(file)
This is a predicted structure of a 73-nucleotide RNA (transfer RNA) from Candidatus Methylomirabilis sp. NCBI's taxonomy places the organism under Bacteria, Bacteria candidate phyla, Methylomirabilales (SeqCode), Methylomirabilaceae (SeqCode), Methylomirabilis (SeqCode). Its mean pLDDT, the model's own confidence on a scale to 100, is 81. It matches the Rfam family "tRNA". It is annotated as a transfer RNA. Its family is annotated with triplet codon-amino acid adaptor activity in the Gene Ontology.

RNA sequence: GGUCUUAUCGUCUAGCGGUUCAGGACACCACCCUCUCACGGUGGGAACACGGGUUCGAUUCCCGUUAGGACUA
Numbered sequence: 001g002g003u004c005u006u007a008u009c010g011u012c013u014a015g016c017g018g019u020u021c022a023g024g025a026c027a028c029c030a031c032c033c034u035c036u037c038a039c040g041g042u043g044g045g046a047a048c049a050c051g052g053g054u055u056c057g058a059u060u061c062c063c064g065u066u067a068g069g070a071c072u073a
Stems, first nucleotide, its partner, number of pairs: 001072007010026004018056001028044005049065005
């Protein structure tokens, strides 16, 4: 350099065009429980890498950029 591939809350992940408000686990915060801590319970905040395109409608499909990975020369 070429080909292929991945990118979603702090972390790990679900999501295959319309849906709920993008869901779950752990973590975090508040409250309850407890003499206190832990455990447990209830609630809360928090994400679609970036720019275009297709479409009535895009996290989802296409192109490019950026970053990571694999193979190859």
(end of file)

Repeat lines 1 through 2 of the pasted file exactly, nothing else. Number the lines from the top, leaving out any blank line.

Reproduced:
This is a predicted structure of a 73-nucleotide RNA (transfer RNA) from Candidatus Methylomirabilis sp. NCBI's taxonomy places the organism under Bacteria, Bacteria candidate phyla, Methylomirabilales (SeqCode), Methylomirabilaceae (SeqCode), Methylomirabilis (SeqCode). Its mean pLDDT, the model's own confidence on a scale to 100, is 81. It matches the Rfam family "tRNA". It is annotated as a transfer RNA. Its family is annotated with triplet codon-amino acid adaptor activity in the Gene Ontology.

RNA sequence: GGUCUUAUCGUCUAGCGGUUCAGGACACCACCCUCUCACGGUGGGAACACGGGUUCGAUUCCCGUUAGGACUA